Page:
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Publication numberUS5767701 A
Publication typeGrant
Application numberUS 08/672,730
Publication dateJun 16, 1998
Filing dateJun 28, 1996
Priority dateJun 28, 1996
Fee statusPaid
Publication number08672730, 672730, US 5767701 A, US 5767701A, US-A-5767701, US5767701 A, US5767701A
InventorsGarrett Choy, W. Alfred Graf, III
Original AssigneeCypress Semiconductor Corp.
Export CitationBiBTeX, EndNote, RefMan
External Links: USPTO, USPTO Assignment, Espacenet
Synchronous contention prevention logic for bi-directional signals
US 5767701 A
Abstract
A synchronous contention prevention circuit for a bi-directional bus. The synchronous contention prevention circuit comprises a synchronous anticontention circuit coupled to a first input/output circuit. The synchronous anticontention circuit receives a driver select signal and a clock signal. The first input/output circuit has a first input coupled to the synchronous anticontention circuit and a first output. When the driver select signal is in a first logic state, the first input/output circuit is disabled from driving the first output. Subsequently, the driver select signal transitions from the first logic state to a second logic state. After the driver select signal transition to the second logic state, the synchronous anticontention circuit generates a first signal in response to a first transition of the clock signal. The synchronous anticontention circuit then generates a second signal in response to the first signal and a second transition of the clock signal. The second signal enables the first input/output circuit to drive the first output. The first output may be coupled to a bi-directional bus.
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Claims(23)
What is claimed is:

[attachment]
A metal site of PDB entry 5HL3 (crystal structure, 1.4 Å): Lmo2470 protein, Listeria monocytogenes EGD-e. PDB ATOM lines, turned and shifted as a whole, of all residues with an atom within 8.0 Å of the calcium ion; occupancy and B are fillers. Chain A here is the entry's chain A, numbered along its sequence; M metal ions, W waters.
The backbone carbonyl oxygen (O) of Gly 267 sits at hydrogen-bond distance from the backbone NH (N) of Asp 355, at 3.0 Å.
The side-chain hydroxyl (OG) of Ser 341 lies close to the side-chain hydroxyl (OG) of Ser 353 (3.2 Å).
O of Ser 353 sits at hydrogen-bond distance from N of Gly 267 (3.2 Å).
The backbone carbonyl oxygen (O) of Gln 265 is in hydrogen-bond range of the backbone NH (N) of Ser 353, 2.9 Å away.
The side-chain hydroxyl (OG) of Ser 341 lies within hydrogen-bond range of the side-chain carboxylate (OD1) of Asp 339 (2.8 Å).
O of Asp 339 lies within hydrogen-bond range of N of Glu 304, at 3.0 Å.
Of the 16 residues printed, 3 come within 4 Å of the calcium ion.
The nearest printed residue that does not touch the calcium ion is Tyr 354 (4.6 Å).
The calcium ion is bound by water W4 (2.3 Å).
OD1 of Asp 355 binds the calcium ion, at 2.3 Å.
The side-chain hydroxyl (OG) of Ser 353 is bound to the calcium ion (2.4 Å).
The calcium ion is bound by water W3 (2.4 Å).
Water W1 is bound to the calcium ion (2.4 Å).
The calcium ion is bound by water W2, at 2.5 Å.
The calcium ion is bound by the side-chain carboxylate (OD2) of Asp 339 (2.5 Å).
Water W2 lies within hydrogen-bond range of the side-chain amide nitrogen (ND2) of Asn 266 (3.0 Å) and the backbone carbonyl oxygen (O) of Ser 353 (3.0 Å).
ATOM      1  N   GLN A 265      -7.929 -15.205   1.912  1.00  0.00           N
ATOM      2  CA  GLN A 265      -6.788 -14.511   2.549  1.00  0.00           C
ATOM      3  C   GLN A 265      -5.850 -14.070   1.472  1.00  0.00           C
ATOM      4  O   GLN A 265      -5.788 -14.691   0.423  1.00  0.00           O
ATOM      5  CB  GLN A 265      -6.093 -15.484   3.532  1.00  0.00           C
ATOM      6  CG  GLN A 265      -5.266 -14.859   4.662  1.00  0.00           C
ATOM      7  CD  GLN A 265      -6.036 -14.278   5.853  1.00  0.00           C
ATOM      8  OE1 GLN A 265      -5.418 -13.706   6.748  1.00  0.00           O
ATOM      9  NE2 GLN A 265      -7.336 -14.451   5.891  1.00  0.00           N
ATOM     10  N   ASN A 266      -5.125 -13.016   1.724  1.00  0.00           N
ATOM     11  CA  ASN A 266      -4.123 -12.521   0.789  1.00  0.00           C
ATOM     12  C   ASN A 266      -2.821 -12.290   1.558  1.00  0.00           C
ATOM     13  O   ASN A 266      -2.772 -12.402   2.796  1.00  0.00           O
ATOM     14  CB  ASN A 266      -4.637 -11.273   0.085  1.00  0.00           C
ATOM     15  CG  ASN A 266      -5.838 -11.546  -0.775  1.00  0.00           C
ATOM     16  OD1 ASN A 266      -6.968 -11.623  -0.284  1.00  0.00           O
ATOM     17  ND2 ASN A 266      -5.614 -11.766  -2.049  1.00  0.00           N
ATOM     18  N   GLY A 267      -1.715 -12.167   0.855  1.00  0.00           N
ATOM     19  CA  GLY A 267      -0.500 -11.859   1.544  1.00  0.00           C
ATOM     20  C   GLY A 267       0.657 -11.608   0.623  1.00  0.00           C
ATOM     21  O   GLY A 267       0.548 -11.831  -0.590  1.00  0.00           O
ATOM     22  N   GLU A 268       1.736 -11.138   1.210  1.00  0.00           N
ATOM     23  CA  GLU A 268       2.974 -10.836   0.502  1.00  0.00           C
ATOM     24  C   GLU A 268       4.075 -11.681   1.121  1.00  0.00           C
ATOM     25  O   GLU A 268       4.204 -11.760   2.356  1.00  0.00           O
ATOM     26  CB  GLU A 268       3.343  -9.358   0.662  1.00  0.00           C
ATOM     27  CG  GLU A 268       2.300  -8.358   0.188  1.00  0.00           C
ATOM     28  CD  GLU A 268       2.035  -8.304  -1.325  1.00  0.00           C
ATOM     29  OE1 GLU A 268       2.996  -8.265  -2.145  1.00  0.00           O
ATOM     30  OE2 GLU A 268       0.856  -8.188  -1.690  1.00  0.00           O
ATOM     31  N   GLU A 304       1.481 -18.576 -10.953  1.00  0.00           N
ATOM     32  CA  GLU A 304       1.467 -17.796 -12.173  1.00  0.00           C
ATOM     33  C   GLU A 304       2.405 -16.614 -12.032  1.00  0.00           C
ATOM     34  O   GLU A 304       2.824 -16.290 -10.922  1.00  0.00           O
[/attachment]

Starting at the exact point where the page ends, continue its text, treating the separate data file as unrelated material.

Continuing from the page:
1. A synchronous contention prevention circuit comprising:
a synchronous anticontention circuit receiving a driver select signal and a clock signal; and
a first input/output circuit having a first input coupled to the synchronous anticontention circuit and a first output, wherein:
when the driver select signal is in a first logic state, the first input/output circuit is disabled from driving the first output;
when the driver select signal transitions from the first logic state to a second logic state, the synchronous anticontention circuit generates:
(a) a first signal in response to a first transition of the clock signal; and
(b) a second signal in response to the first signal and a second transition of the clock signal, wherein the second signal enables the first input/output circuit to drive the first output.
2. The synchronous contention prevention circuit of claim 1, wherein the first output is for coupling to a bi-directional bus.
3. The synchronous contention prevention circuit of claim 1, wherein the synchronous anticontention circuit comprises:
an anticontention circuit having an input receiving the driver select signal; and
a synchronous delay circuit coupled to the anticontention circuit and receiving the clock signal, wherein:
when the driver select signal transitions from the first logic state to the second logic state, the anticontention circuit generates the first signal and the synchronous delay circuit outputs the first signal in response to the first transition of the clock signal;